- Means that hardware and software can be maintained and enhanced while in production
- Contributes to the 100% application isolation that gives System z its unique security characteristics
- Virtualizes everything, including the network, eliminating network delays and network hardware costs
- Enables you to share workloads and databases across datacenters miles apart, to provide unmatched business continuity
- Allows servers to run at close to 100% capacity, while meeting demanding interactive response time targets for tens of thousands of users
- Allows data centers to respond to huge variations in workload demand from moment to moment, without manual intervention
- Allows a small team to manage and operate the equivalent of hundreds of Intel and RISC top-end servers, reducing labor costs
This proven technology is a keystone in many shops, but one customer stands out. Nationwide Insurance has used Linux on the mainframe as a key consolidation and simplification strategy that has resulted in $15 million in savings over 3 years. The best description of this project comes from Nationwideâs Chief Architect, Guru Vasudeva, in his keynote address at LinuxWorld 2006.
Architectural leadership provided by z/VM virtualization enables:
- Non-disruptive, on/off capacity for on-demand capability
- Linux and z/OS application integration
- Highly granular allocation of hardware assets so you can add âsmallâ server images to existing configurations with minimal impact
- Large-scale server hosting for potentially thousands of server images
Resource consumption recording and reporting
- Capture data at hypervisor level (CP Monitor)
- Useful for charge-back, capacity planning, problem determination, and fix verification
- Hot stand-by minus the additional server expense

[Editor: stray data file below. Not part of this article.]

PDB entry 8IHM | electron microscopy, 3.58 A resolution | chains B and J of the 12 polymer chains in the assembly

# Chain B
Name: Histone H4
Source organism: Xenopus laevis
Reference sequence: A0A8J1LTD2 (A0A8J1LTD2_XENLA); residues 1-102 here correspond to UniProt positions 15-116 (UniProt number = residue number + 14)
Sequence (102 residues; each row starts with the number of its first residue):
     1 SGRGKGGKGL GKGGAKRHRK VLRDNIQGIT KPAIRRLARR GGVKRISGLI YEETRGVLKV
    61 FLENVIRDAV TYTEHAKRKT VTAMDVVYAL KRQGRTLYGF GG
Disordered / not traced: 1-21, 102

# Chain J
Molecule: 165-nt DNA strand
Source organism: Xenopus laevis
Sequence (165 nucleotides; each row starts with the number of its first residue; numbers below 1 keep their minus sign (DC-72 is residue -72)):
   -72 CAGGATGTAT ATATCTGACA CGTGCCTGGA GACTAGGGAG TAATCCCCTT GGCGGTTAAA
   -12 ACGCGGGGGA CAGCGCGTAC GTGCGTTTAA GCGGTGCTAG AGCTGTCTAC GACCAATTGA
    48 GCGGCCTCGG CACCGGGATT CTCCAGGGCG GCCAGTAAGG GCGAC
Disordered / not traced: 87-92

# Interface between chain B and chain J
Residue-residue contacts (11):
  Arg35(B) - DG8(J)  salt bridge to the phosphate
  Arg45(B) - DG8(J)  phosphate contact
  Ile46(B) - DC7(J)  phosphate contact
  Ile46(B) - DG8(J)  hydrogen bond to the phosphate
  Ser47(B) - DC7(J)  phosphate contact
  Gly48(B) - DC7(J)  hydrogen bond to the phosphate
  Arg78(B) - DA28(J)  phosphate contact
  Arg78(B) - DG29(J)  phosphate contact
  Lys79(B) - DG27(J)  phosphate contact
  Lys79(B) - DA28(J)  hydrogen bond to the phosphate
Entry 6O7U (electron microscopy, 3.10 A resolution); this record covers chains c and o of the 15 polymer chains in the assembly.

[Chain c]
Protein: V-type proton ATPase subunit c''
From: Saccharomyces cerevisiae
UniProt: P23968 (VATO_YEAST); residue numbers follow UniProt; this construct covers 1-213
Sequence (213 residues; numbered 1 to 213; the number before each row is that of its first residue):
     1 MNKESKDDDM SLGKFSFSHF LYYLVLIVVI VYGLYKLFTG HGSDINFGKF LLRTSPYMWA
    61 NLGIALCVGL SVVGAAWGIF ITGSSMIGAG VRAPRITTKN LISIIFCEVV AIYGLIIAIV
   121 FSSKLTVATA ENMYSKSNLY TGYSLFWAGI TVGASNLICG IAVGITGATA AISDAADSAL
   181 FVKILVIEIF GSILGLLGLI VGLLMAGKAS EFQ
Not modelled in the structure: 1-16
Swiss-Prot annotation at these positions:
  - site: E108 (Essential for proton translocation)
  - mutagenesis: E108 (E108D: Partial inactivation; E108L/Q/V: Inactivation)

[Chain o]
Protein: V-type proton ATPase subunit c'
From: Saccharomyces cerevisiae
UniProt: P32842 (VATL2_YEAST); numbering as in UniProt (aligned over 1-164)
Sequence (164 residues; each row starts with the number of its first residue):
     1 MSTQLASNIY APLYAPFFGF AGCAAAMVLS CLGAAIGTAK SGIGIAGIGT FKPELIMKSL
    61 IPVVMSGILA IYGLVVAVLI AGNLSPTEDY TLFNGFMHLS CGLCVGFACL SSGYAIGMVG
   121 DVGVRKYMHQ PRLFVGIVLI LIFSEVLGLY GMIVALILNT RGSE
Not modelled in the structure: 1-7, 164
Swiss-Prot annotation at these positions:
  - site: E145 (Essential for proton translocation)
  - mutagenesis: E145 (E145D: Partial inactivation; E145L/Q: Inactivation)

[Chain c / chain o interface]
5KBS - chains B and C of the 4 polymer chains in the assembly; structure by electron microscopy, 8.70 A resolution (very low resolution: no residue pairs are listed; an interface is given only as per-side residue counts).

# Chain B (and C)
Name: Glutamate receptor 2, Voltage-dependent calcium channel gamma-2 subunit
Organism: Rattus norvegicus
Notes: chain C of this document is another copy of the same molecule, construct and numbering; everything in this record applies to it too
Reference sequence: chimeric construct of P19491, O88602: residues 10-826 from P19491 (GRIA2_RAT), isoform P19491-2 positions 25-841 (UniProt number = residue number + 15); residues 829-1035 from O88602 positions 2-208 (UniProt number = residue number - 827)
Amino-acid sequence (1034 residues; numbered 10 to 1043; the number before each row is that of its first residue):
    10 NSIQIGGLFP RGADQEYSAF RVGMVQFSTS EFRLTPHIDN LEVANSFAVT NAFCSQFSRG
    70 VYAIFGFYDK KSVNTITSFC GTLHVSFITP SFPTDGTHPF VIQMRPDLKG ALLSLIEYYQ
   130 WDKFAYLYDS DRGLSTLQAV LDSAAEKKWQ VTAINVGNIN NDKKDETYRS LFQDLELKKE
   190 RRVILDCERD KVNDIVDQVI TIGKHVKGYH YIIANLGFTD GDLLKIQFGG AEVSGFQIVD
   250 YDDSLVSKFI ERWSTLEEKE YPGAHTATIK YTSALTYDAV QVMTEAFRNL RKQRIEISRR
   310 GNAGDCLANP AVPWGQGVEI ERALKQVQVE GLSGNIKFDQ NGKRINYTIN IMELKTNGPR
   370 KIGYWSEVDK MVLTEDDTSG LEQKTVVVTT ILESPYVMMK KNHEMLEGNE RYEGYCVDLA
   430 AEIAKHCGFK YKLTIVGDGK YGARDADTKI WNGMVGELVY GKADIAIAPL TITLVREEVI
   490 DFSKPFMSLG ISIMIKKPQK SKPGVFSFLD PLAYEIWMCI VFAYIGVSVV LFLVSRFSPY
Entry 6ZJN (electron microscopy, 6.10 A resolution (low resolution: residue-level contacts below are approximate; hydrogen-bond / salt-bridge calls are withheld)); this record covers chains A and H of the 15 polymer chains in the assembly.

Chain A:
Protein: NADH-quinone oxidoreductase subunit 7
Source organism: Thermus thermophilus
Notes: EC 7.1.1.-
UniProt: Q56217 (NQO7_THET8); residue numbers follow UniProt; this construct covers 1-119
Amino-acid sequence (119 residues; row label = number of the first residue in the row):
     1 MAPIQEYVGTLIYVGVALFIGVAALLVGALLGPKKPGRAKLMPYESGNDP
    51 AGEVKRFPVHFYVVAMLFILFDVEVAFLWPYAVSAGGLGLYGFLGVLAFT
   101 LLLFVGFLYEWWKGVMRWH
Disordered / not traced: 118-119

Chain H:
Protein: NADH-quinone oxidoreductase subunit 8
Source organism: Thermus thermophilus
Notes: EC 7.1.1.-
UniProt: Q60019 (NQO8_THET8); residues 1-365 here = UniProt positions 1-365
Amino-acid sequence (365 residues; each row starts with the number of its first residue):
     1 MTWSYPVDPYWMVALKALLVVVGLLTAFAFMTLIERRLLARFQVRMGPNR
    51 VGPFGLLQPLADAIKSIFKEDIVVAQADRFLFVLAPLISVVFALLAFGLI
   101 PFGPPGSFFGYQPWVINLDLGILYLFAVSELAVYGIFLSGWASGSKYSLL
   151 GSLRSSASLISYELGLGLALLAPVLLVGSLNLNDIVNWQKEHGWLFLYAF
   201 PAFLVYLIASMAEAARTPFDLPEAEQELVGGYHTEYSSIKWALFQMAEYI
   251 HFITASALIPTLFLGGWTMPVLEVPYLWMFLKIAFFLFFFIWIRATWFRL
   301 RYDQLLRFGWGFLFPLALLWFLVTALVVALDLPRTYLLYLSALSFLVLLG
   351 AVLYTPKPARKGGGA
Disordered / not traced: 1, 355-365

- Autonomic, non-disruptive disk failover to a secondary storage subsystem
- Architecture simulation for configuration requirements
- In-memory application sharing to share program executables among multiple server images
- High-speed, server-memory-cached disk I/O
- Virtual disks in storage provide high-speed read and write access to files in memory (excellent swap devices for Linux)
- Built-in console message routing from all virtual servers to a single virtual machine (system automation)
- Virtual Machine Resource Manager
- âHands freeâ auto-logon of server images using z/VM âAutologâ support
- Initiate operating system shutdown from âoutsideâ the server image without requiring agent running on guest OS
- 256 Linux images can share a single System z cryptographic card using z/VM
- Clone, patch, and âgo liveâ with easy rollback
And lastly, the economic benefits and the ability to leverage specialty engines make this an ideal consolidation story. As stated earlier in the paper, IBM leverages this advantage through our ECM consolidation project, which has provided the reduction of approximately 3900 UNIX servers to a mere 30 mainframes. By trading physical servers for virtual ones, IBM will be able to reduce costs along a broad front, including expenditures related to:
- Energy consumption: in replacing 3,900 servers (each with its own power supply) with 30 mainframes, IBM is expected to save enough electricity to power a small town.
- Software: which often is priced on a per processor basis. IBM expects to help minimize software licensing charges as the new IBM mainframes contain significantly fewer processors than the current 3,900 servers.
- System support: the project is expected to free up IBM technical personnel from system administration tasks to work on higher-value projects, including designing and building customer solutions.
This article provides a brief overview of where the mainframe may be the right platform for you, focusing on four key business scenarios:
- The resiliency and recovery of z/OS based assets
- Simplifying your IT infrastructure with z/OS
- Securing assets on a z/OS mainframe at varying layers, all acting together to provide a formidable front
- Consolidating open standards middleware using industry leading virtualization
The real answer is not usually z/OS or Linux on the mainframe, but a combination of both. The strongest customer deployments are those where the strengths of the underlying operating environment are leveraged for the workload that needs it.
- Global Action Plan
- IBM's Project Big Green Spurs Global Shift to Linux on Mainframe
- Optimizing WebSphere Perfornamce on z/OS
- CSI/FBI: 2006 Computer Crime & Security Survey Source: Computer Security Institute
- Dec 2006 report - Virtualization 2.0: The Next Phase in Customer Adoption Doc #204904